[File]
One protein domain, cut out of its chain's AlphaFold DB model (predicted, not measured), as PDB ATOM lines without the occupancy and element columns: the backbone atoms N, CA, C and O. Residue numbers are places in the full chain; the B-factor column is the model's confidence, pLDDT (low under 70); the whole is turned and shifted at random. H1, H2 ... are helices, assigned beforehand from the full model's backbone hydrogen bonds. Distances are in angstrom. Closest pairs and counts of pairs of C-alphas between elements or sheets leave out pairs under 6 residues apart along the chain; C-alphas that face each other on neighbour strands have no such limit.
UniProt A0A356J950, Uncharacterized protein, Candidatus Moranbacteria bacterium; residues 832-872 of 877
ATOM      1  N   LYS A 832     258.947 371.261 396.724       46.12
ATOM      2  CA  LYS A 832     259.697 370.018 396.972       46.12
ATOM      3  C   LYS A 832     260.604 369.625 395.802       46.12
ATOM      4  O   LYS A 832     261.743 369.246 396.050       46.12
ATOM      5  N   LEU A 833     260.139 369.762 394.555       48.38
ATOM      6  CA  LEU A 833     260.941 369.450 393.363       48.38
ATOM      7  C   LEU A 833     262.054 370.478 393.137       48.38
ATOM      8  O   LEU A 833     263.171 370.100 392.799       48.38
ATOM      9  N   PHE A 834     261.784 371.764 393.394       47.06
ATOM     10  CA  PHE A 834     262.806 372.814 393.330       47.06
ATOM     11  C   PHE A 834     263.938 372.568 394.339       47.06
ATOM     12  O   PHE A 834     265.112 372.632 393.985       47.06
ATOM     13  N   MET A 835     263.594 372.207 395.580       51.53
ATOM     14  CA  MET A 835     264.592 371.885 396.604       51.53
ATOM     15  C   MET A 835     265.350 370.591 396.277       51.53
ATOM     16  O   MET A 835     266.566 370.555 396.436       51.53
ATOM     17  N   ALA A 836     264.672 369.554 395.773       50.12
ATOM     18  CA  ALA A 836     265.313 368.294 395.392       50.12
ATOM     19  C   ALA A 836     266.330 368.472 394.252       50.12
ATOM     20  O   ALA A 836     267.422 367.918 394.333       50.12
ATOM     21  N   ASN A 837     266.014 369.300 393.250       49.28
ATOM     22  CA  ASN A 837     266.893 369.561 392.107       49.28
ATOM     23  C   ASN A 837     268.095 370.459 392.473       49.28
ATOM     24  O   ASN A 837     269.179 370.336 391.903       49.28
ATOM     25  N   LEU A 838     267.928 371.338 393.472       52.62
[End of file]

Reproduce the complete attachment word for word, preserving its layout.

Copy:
One protein domain, cut out of its chain's AlphaFold DB model (predicted, not measured), as PDB ATOM lines without the occupancy and element columns: the backbone atoms N, CA, C and O. Residue numbers are places in the full chain; the B-factor column is the model's confidence, pLDDT (low under 70); the whole is turned and shifted at random. H1, H2 ... are helices, assigned beforehand from the full model's backbone hydrogen bonds. Distances are in angstrom. Closest pairs and counts of pairs of C-alphas between elements or sheets leave out pairs under 6 residues apart along the chain; C-alphas that face each other on neighbour strands have no such limit.
UniProt A0A356J950, Uncharacterized protein, Candidatus Moranbacteria bacterium; residues 832-872 of 877
ATOM      1  N   LYS A 832     258.947 371.261 396.724       46.12
ATOM      2  CA  LYS A 832     259.697 370.018 396.972       46.12
ATOM      3  C   LYS A 832     260.604 369.625 395.802       46.12
ATOM      4  O   LYS A 832     261.743 369.246 396.050       46.12
ATOM      5  N   LEU A 833     260.139 369.762 394.555       48.38
ATOM      6  CA  LEU A 833     260.941 369.450 393.363       48.38
ATOM      7  C   LEU A 833     262.054 370.478 393.137       48.38
ATOM      8  O   LEU A 833     263.171 370.100 392.799       48.38
ATOM      9  N   PHE A 834     261.784 371.764 393.394       47.06
ATOM     10  CA  PHE A 834     262.806 372.814 393.330       47.06
ATOM     11  C   PHE A 834     263.938 372.568 394.339       47.06
ATOM     12  O   PHE A 834     265.112 372.632 393.985       47.06
ATOM     13  N   MET A 835     263.594 372.207 395.580       51.53
ATOM     14  CA  MET A 835     264.592 371.885 396.604       51.53
ATOM     15  C   MET A 835     265.350 370.591 396.277       51.53
ATOM     16  O   MET A 835     266.566 370.555 396.436       51.53
ATOM     17  N   ALA A 836     264.672 369.554 395.773       50.12
ATOM     18  CA  ALA A 836     265.313 368.294 395.392       50.12
ATOM     19  C   ALA A 836     266.330 368.472 394.252       50.12
ATOM     20  O   ALA A 836     267.422 367.918 394.333       50.12
ATOM     21  N   ASN A 837     266.014 369.300 393.250       49.28
ATOM     22  CA  ASN A 837     266.893 369.561 392.107       49.28
ATOM     23  C   ASN A 837     268.095 370.459 392.473       49.28
ATOM     24  O   ASN A 837     269.179 370.336 391.903       49.28
ATOM     25  N   LEU A 838     267.928 371.338 393.472       52.62